The study included 100 women who wore special devices to measure the amount of scatter radiation on other areas of the body.

Data and conclusions presented at medical meetings should be considered preliminary until published in a peer-reviewed medical journal.

More information

Learn more about radiation exposure from the U.S. National Institutes of Health.

SOURCES: Rebecca Smith-Bindman, M.D., professor, radiology and biomedical imaging epidemiology and biostatistics, obstetrics, gynecology and reproductive sciences, and director, Radiology Outcomes Research Lab, University of California, San Francisco; Richard Morin, Ph.D., Brooks-Hollern professor of medicine, professor, radiologic physics, and medical physicist, Mayo Clinic, Jacksonville, Fla.; Nov. 27, 2012, presentations, Radiological Society of North America annual meeting, Chicago


'/>"/>
Copyright©2012 ScoutNews,LLC.
All rights reserved  

Related medicine news :

1. Neuroimaging study: Negative messages less effective on those who are substance dependent
2. University of Tennessee study: Unexpected microbes fighting harmful greenhouse gas
3. Study: Rheumatoid Arthritis Plus Depression May Be Deadly
4. Study: Allergies Need to Be Taken Seriously
5. Diabetes study: Mindful eating equals traditional education in lowering weight and blood sugar
6. Study: Education levels in Asian American neighborhoods affect residents health
7. Study: Metformin offers cardio benefits over sulfonylureas in diabetes
8. Study: New tool helps doctors predict heart attack patients at risk for repeat hospitalization
9. Study: Alcohol, drug abuse counselors dont always require total abstinence
10. Study: Repeated surgeries appear to extend life of patients with deadliest of brain cancers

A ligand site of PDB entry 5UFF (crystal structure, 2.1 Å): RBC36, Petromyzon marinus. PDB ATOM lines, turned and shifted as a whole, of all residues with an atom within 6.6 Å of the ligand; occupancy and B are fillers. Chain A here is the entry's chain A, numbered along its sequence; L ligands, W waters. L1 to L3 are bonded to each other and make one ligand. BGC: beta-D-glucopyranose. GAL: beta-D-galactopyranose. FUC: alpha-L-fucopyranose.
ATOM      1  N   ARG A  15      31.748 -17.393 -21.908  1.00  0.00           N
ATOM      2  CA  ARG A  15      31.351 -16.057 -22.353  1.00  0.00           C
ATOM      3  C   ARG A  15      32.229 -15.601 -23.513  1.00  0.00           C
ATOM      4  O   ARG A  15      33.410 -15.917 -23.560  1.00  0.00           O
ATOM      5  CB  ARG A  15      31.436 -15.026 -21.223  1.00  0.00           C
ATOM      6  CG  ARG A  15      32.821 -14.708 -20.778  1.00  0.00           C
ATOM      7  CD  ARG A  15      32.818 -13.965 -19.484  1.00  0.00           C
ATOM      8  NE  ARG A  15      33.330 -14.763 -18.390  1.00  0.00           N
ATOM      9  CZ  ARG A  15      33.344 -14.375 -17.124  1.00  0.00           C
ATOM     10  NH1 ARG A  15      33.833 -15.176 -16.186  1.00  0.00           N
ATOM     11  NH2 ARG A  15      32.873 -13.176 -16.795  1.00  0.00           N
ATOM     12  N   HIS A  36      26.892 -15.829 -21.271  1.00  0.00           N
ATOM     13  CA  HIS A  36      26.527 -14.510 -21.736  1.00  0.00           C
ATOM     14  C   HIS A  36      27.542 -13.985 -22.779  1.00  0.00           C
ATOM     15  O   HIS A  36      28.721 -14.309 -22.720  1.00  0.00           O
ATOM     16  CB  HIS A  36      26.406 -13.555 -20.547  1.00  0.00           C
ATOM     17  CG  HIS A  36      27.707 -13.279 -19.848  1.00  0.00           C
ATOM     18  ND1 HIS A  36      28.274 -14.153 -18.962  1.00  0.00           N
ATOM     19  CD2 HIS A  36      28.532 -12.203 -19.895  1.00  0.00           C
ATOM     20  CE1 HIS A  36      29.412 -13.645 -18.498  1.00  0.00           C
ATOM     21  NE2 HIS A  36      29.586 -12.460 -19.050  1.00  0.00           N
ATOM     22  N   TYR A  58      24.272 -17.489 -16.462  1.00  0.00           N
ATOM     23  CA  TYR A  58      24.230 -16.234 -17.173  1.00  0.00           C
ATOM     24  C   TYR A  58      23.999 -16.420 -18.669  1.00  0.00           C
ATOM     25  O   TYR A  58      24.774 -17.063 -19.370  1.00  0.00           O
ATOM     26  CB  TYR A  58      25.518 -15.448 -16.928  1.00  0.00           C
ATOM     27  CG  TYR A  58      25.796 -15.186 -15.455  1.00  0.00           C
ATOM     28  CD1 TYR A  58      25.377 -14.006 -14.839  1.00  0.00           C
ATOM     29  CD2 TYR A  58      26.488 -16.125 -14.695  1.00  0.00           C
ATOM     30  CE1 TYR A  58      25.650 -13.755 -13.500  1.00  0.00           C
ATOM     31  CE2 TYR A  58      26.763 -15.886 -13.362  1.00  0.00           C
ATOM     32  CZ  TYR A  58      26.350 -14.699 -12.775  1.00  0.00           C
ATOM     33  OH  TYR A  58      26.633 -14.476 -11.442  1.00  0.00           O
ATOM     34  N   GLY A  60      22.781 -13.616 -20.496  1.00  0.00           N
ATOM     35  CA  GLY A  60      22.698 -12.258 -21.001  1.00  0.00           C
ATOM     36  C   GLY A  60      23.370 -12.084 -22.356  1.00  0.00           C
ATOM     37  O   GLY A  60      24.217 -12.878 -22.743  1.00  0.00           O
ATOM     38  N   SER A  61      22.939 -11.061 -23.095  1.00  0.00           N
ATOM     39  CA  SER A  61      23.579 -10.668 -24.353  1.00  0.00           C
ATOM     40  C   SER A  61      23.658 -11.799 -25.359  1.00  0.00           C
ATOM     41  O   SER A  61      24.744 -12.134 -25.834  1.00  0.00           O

11. Study: Use of antipsychotic drugs improves life expectancy for individuals with schizophrenia
Post Your Comments:
*Name:
*Comment:
*Email:
Related Image:
Study: Chest CT Scans May Increase Breast Cancer Risk
(Date:6/27/2016)... ... June 27, 2016 , ... "FCPX editors can now reveal ... Final Cut Pro X," said Christina Austin - CEO of Pixel Film Studios. ... Cut Pro X users can now reveal the media of their split screens ...
(Date:6/26/2016)... , ... June 27, 2016 , ... Quality metrics are ... in many ways they remain in the eye of the beholder, according to experts ... publication of The American Journal of Managed Care. For the full issue, click ...
(Date:6/26/2016)... Michigan (PRWEB) , ... June 26, 2016 , ... ... to fertility once they have been diagnosed with endometriosis. These women need a ... they also require a comprehensive approach that can help for preservation of fertility ...
(Date:6/25/2016)... ... 2016 , ... First Choice Emergency Room , the largest network of ... Medical Director of its new Mesquite-Samuell Farm facility. , “We are pleased to ... said Dr. James M. Muzzarelli, Executive Medical Director of First Choice Emergency Room. ...
(Date:6/24/2016)... ... June 24, 2016 , ... A recent article published June ... with. The article goes on to state that individuals are now more comfortable seeking ... common operations such as calf and cheek reduction. The Los Angeles area medical group, ...
Breaking Medicine News(10 mins):
(Date:6/26/2016)... Jazz Pharmaceuticals plc (Nasdaq: JAZZ ... Antitrust Improvements Act of 1976, as amended ("HSR"), with ... ("Celator"; Nasdaq: CPXX ) expired effective June ... As previously announced on May 31, 2016, Jazz ... under which Jazz Pharmaceuticals has commenced a tender offer ...
(Date:6/24/2016)... June 24, 2016  Global Blood Therapeutics, Inc. (GBT) ... developing novel therapeutics for the treatment of grievous ... the closing of its previously announced underwritten public ... the public offering price of $18.75 per share. ... offered by GBT. GBT estimates net proceeds from ...
(Date:6/24/2016)... , June 24, 2016 Dehaier Medical ... the "Company"), which develops, markets and sells medical devices ... , signed a strategic cooperation agreement with Hongyuan ... "Hongyuan Supply Chain") on June 20, 2016, to develop ... the strategic cooperation agreement, Dehaier will leverage Hongyuan Supply ...
Breaking Medicine Technology: